In March of 1987 the average mortgage rate was close to 10%, but by March of 1990 had climbed to 13.5%. The monthly payment for a $500,000 mortgage at 10% (crude calculations but I am lazy) might have been around $4800. But at 13.5% would be nearly $6000. If you or your partner were lucky enough to get a $15,000 raise over the course of the term (say 3-year in this example) then things would be okay, but otherwise your consumption (food, child’s education, gasoline) or savings plan would suffer. Worst case, you’d have to sell the house.

Strangely enough, housing prices can rise during the early stages of rising interest rates as people who were planning to buy a house begin to hurry up the process, hoping to get a more attractive mortgage rate (before they go any higher). Unfortunately, the panic to buy is short-lived and soon there is a veritable drought of buyers who can’t afford to hold mortgages at the higher rates. Suddenly, there’s a glut of houses for sale, and if you can’t manage the higher monthly payments you have to sell the house at a loss. OUCH!

The process of rising interest rates has already begun in earnest. Historically, mortgage yields are slightly above bond yields. Bond yields go up, mortgage rates go up too. Financial institutions have responded to rising bond yields (see graph) by raising their mortgage rates in recent months as I’m sure you’ve noticed. At present, mortgage rates haven’t risen as much though, because these institutions continue to compete with one another by offering incentives and there’s also a bit of a lag as head office communicates its changes in corporate strategy down to the marketing departments.

There is still a bit of time to buy your dream home and walk away with a low-rate mortgage, but not nearly as much time as you might think. You might be reading that governments are inclined to keep the ‘bank rate’ (or discount rate which is the rate of interest the central bank charges the commercial banks to borrow money) low, in order to help the economy along. This policy is long-in-the-tooth already, and central banks cannot continue lending money to the banking system at a ridiculously low rate, when the interest rates the central banks have to pay to raise money for government spending (bond rates) keep rising. The strain on the country’s finances will become too onerous, and unwanted inflation inevitable.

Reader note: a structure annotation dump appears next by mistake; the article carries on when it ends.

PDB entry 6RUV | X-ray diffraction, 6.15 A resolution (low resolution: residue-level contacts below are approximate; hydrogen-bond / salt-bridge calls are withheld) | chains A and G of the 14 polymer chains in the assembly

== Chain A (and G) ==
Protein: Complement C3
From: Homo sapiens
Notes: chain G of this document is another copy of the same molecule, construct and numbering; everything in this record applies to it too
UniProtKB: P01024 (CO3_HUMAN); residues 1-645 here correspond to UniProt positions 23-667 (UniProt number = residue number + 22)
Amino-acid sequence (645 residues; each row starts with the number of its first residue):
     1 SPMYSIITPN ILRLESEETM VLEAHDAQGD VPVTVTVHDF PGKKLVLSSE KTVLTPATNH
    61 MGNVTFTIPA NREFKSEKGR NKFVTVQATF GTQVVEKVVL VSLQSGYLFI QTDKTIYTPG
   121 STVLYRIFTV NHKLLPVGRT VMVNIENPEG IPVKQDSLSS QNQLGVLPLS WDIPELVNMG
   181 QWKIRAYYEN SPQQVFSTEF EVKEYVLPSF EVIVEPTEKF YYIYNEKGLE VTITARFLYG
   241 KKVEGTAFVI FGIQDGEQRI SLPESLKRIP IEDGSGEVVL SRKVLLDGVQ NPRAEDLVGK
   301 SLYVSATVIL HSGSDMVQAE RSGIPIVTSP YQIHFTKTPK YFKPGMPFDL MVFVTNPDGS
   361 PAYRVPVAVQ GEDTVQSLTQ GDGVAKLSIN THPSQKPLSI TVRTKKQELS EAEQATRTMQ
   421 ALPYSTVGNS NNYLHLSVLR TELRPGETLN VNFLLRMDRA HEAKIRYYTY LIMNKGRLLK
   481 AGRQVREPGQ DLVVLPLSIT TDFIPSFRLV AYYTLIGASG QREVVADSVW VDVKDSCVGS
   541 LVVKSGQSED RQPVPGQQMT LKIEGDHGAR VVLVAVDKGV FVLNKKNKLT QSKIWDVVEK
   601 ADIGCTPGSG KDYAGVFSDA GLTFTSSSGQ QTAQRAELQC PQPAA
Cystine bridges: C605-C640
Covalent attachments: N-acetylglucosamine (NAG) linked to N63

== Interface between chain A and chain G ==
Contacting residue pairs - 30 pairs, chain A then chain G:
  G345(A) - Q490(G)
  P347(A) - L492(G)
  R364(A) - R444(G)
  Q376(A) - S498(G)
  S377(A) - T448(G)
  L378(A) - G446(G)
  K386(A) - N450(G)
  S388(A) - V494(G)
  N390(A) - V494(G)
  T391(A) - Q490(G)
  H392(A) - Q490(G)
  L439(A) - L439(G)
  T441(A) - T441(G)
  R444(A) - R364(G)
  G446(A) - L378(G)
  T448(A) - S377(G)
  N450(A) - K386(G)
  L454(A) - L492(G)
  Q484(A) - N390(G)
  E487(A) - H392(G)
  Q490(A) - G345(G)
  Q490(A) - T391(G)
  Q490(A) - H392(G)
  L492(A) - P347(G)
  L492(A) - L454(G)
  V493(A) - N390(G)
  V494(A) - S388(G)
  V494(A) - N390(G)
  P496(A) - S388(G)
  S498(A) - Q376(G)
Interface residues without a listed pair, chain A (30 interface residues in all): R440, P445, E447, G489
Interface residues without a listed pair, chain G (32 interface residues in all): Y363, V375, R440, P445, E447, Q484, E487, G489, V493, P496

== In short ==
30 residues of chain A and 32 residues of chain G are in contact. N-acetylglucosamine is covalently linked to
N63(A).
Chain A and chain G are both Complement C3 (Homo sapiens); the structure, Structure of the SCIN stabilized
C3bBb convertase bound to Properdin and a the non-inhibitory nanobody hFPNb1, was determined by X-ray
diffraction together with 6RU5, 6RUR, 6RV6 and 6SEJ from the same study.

If you haven’t taken advantage of low mortgage rates yet, go ahead and lock up your rate at the lending institution for as long a term as possible. And if you’ve been holding off buying that new car, don’t wait. I’ve been in the financial industry long enough to know a good thing when I see it and I took advantage of one of those generous 0% financing offers – I figure I may not see another opportunity like it in my lifetime.

Mal Spooner

 

 

 

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Don’t get whipsawed by Risk Management!